An extremely preterm baby girl survived against the odds after being kept warm in bubble wrap.

After cutting the umbilical cord, staff at Worcestershire Royal Hospital in the UK put the baby girl in a small plastic bag enclosed in bubble wrap and warned her parents that her chances of survival were not good.

But Lexi Lacey, who weighed just 14 oz (397 gm) when she was born after only 26 weeks gestation, defied the odds, she is now a healthy 11-week old baby, despite weighing just 5 lb 6 oz, two pounds lighter than the average full-term baby.

Dr Andrew Gallagher, A consultant paediatrician at the hospital told the Daily Mail that it was normal to wrap very small newborns in plastic “to keep them warm they are placed in a plastic bag for about 30 minutes,” he said.

Parents Chelsea Rowberry, 17, and Lee Lacey, 24, said that when people see Lexi they can’t believe how premature she was.

Rowberry said she was staying at her brother’s when she started feeling contractions, late one Sunday in June. She said she rang the maternity unit but they just told her to go to sleep.

So she rang her mother who immediately called an ambulance. She said she was frightened because she thought she was having a miscarriage.

When she got to the hospital they told her she was 3 cm dilated and she gave birth to Lexi.

Soon afterwards, the hospital staff put Lexi in the bubble wrap plastic bag.

Gallagher said they put the premature babies into the bag feet first leaving just the head outside. This stops water evaporating easily off their bodies, which would cause them to lose heat quickly in those vital first minutes of life before they get to the incubator.

The babies are then transferred to the neonatal unit where they are placed in an incubator and taken out of the bag.

He said the bags are about the same size as a sandwich bag, and they “come from NHS supplies and are on a roll”.

Although her mother was able to go home on the same day she was born, little Lexi was transferred to Birmingham’s Heartlands Hospital and then to Shrewsbury Royal Hospital to receive specialist care. She eventually returned to Worcestershire Royal.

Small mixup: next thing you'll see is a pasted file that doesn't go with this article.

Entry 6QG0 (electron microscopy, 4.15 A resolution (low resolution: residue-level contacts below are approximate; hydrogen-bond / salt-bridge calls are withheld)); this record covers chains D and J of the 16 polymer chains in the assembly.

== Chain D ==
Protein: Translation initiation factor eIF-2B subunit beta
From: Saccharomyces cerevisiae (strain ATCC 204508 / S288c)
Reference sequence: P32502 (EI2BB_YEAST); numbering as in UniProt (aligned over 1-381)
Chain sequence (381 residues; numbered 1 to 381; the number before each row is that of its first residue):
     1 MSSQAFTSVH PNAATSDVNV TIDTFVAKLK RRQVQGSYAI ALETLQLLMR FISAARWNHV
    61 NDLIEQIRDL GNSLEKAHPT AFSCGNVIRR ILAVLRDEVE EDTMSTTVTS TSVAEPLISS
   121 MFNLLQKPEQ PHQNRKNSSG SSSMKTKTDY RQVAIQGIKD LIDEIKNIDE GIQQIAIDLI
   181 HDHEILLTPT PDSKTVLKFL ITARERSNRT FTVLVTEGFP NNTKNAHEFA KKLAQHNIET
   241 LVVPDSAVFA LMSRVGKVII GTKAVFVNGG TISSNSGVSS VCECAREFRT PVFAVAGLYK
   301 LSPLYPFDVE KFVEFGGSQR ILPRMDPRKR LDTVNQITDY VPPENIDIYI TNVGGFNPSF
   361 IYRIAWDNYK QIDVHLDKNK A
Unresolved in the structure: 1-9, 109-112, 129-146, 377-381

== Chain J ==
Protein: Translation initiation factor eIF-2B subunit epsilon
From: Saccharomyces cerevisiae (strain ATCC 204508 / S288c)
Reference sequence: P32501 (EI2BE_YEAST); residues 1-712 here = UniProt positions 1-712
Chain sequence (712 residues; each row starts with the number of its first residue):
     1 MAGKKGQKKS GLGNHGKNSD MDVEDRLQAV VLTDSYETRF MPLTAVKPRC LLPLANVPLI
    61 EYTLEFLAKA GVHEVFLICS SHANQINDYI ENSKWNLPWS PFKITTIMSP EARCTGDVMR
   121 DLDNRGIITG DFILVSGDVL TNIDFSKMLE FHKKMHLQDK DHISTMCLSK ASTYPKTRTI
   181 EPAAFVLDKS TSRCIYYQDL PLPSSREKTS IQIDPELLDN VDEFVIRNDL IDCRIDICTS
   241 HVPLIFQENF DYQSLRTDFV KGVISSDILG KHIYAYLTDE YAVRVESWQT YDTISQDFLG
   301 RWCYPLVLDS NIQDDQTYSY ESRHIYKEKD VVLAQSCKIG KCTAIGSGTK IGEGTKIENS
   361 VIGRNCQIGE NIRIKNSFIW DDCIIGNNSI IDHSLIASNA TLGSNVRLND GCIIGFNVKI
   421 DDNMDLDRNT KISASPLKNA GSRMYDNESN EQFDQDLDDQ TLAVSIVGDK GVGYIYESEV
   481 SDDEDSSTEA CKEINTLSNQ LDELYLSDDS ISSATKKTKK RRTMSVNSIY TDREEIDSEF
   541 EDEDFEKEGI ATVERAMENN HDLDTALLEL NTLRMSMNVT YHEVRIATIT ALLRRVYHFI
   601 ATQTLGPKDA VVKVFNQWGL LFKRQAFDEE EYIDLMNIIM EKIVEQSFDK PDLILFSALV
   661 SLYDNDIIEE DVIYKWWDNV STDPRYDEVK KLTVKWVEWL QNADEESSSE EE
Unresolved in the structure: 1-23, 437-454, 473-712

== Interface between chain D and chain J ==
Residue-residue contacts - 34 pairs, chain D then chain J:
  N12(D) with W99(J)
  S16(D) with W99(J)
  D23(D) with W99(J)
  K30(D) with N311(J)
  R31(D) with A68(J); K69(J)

Lexi’s parents were very scared she would not survive. Rowberry said they would get calls from the hospital like Lexi “needed a blood transfusion and she probably wouldn’t make it through the night”.

Although her baby has been given the all clear, Rowberry said she is still scared because Lexi is so tiny. She is the most premature baby to survive at the hospital.

A premature baby is born before the 37th week of pregnancy. A baby born between 35 and 37 weeks is described as moderately pre-term, between 29 and 34 weeks as very pre-term, and between 24 and 28 weeks, as extremely pre-term.

A low birthweight baby weighs less than 1.5 kg (5.5 lbs), while an extremely low birthweight baby weighs less than 1.0 kg (2.2 lbs). Lexi weighed less than half of this when she was born.

Because they are born too early, premature babies often have health problems because their organs are undeveloped. As a result they can be at higher risk for a range of problems such as breathing difficulties and serious lung conditions like respiratory distress syndrome, cerebral palsy, life-threatening infections, and learning and development disabilities.

In England and Wales nearly 8 per cent, that is 1 in 13 live births are pre-term, with 93 per cent of them occuring after 28 weeks of pregnancy, 6 per cent between 22 and 27 weeks and just under 1 per cent before 22 weeks.

A study of babies born before 26 weeks in the UK and Ireland in the mid-1990s (the EPICure study) showed that 81 per cent of those born at 24 weeks survived, whereas only half of those born at 22 weeks survived.

The study also found, when it re-examined the children at age 11, that those born earlier than 26 weeks of pregnancy had lower scores for cognitive ability, reading and mathematics.

In the US, the incidence of pre-term live births appears to have increased: it was nearly 13 per cent in 2005, which is significantly higher than the 5 to 10 per cent of other resource-rich countries.

Sources: Daily Mail, Tommy’s, Medline Plus.

Written by: Catharine Paddock, PhD